Italy upholds prison terms for police over 2001 G8 abuse
- 14 June 2013
- From the section Europe
Italy's Supreme Court has upheld jail terms for seven policemen and doctors for brutality against protesters at the G8 summit in 2001 in Genoa.
The sentences, ranging from one to four years, relate to the abuse of more than 250 people detained by police at the nearby Bolzaneto barracks.
The arrests followed clashes between anti-globalisation protesters and police at the summit.
But all of those held at Bolzaneto were later proved to be innocent.
They were released without charge.
In a separate incident during the summit, 23-year-old protester Carlo Giuliani was shot dead by a policeman.
'Spat at and insulted'
Friday's ruling concerns a police raid at a school were protesters were sleeping and the subsequent detention of many of them at the Bolzaneto barracks.
The court confirmed the sentences handed to the policemen and prison doctors in 2010.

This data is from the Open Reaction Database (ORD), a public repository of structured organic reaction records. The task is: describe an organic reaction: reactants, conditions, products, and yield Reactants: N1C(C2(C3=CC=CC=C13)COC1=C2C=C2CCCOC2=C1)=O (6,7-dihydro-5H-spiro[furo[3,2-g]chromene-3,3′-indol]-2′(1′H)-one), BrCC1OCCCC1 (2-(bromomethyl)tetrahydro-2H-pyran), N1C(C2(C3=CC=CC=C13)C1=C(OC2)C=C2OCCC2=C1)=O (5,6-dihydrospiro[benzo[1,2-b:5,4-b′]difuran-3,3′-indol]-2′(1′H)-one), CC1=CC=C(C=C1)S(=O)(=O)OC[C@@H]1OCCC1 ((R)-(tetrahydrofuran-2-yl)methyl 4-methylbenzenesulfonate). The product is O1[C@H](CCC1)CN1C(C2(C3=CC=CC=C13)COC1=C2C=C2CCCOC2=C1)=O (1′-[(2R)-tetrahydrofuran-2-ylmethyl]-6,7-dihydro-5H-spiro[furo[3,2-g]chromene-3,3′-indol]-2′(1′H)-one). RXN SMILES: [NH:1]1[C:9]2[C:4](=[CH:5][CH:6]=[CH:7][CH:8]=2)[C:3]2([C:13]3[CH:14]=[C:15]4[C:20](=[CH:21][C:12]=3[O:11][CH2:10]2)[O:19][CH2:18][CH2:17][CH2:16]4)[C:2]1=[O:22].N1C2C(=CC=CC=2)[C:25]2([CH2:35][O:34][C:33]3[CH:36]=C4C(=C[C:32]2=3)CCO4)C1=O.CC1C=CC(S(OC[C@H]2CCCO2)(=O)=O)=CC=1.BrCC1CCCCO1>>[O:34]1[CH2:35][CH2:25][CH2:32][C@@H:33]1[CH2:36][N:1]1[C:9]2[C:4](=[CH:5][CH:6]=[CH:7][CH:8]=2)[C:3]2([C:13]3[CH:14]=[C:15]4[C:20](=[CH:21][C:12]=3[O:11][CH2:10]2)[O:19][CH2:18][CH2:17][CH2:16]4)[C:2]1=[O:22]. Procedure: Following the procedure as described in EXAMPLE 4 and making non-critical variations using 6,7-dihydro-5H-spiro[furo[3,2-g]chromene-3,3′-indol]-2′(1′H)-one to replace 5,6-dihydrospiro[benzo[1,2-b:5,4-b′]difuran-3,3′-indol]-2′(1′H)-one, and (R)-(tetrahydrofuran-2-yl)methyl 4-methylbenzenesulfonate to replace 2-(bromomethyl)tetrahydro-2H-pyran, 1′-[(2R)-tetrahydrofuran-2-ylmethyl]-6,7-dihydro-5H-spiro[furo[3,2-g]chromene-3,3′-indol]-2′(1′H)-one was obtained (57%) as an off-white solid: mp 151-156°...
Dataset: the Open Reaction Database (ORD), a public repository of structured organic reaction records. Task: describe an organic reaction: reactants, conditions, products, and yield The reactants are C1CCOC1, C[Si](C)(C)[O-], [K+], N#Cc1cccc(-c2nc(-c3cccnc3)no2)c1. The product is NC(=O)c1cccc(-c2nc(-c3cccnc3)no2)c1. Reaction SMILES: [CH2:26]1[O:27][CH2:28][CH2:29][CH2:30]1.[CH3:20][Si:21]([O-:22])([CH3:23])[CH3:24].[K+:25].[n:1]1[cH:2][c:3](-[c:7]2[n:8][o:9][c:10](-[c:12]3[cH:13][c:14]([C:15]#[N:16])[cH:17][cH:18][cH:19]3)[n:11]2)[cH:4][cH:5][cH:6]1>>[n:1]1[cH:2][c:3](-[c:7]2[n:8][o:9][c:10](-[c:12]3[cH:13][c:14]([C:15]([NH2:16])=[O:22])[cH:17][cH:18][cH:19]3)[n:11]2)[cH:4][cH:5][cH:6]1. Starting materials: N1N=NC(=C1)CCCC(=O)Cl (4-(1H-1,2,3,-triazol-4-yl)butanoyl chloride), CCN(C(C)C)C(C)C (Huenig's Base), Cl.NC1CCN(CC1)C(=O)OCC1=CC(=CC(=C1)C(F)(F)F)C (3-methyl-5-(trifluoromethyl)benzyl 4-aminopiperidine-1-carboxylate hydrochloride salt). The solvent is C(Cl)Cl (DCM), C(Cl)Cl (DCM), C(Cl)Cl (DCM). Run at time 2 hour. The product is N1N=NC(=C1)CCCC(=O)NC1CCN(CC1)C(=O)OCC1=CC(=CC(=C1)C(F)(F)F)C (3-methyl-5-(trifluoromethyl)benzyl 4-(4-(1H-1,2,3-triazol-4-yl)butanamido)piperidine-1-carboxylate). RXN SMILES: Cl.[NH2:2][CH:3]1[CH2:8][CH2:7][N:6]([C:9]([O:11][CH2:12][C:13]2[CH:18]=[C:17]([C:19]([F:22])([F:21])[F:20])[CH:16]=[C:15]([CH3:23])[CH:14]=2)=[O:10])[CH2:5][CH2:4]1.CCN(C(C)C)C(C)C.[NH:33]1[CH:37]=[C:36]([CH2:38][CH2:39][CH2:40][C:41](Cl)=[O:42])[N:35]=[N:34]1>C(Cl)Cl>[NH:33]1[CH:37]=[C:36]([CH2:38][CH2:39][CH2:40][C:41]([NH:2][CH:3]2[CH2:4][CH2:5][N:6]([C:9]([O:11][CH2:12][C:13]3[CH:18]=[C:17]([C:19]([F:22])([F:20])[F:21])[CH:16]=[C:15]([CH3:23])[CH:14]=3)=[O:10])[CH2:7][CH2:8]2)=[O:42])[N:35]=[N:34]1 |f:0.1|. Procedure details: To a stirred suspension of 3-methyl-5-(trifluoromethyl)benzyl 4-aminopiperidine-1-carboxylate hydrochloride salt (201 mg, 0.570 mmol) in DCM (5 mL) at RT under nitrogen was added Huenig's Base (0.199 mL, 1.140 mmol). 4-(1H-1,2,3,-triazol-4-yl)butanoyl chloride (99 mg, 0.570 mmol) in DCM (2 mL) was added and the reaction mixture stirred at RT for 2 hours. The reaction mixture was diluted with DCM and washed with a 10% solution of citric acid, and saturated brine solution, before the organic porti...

Many of those detained said they were physically humiliated and threatened with rape.
One of them told the BBC that he and dozens others were detained by police: "All of us were handcuffed, and made to stare at the walls. They (police) would pass and slap us in the neck, spit at us, insult us, threaten us.
"When you asked to go to the toilet, they would take you but - once there - kick you, push you to the ground.
"I was convinced they were going to kill us."
He added that a girl sitting next to him "had vomit all over her, and her face had been transformed by fear".
The police brutality at the Genoa summit generated headlines around the world, and several trials have been held since.